One summer morning, my housemate bought a bouquet of lotuses. She was leaving soon, as so many others would do that summer. We didn’t know each other when I moved in, but strangers in a strange land quickly become family. I watched over the next few nights as the flowers fell apart on our coffee table. It happened so fast, but the end was even more beautiful than the beginning.
I had a friend tattoo this imagery on my arm, so I would never forget it. “We’ll be dead by morning,” she always used to say in the face of worry, teeth glinting at me on the dancefloor. And if we weren’t, we’d be picking glitter off our skin. Tay Ho is covered in the stuff. It would stick in every crevice, and remind us in the light of day about the nights we’d forgotten.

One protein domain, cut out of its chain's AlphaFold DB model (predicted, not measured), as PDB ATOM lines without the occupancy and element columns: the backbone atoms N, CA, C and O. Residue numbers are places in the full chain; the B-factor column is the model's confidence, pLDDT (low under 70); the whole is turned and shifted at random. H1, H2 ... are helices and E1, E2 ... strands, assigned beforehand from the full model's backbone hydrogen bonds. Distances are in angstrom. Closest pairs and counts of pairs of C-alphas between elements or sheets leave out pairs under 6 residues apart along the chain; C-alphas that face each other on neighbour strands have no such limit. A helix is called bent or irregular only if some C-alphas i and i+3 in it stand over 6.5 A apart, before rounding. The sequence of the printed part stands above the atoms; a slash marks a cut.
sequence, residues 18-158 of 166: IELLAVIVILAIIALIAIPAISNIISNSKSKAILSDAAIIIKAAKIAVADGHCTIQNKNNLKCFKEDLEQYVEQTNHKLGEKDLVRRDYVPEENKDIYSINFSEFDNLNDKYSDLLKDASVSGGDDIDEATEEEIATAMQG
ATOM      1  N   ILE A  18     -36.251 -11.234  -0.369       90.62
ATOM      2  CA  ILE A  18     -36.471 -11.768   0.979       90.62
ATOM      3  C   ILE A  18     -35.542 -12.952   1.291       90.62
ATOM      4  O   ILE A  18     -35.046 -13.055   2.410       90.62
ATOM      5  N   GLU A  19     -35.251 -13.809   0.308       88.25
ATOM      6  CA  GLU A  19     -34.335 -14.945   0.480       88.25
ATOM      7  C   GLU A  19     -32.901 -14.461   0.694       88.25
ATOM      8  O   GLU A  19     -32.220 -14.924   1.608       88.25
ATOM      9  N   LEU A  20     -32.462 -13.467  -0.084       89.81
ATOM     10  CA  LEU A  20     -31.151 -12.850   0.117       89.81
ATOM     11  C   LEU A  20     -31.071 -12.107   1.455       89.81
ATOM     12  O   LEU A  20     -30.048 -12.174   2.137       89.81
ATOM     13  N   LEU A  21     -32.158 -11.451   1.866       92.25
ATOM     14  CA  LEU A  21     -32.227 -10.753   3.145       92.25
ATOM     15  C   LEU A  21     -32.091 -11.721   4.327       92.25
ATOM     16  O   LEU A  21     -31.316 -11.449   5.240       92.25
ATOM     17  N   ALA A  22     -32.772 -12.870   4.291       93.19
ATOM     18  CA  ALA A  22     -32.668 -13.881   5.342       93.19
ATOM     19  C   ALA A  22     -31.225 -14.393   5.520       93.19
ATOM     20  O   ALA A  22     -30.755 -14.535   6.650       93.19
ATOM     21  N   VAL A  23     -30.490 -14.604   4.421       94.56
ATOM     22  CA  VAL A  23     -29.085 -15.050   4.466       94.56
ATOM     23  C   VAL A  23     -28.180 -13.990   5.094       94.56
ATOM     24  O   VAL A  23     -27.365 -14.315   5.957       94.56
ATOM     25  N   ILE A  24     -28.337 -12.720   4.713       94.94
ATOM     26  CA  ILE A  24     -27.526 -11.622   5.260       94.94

That friend left soon after, too, and new faces replaced hers. Towards the end of my own time in Hanoi, I told a newcomer that I’d rather feel my heart break than not love at all. He didn’t agree.
But see, he hadn’t learnt yet. It’s all about hope, and loss. Risk, and danger. Loving deeply in the dark of night and looking back on past lives like vibrant fever dreams. Because it’s not the living that gives life meaning, but the dying.
Photos by Jesse Meadows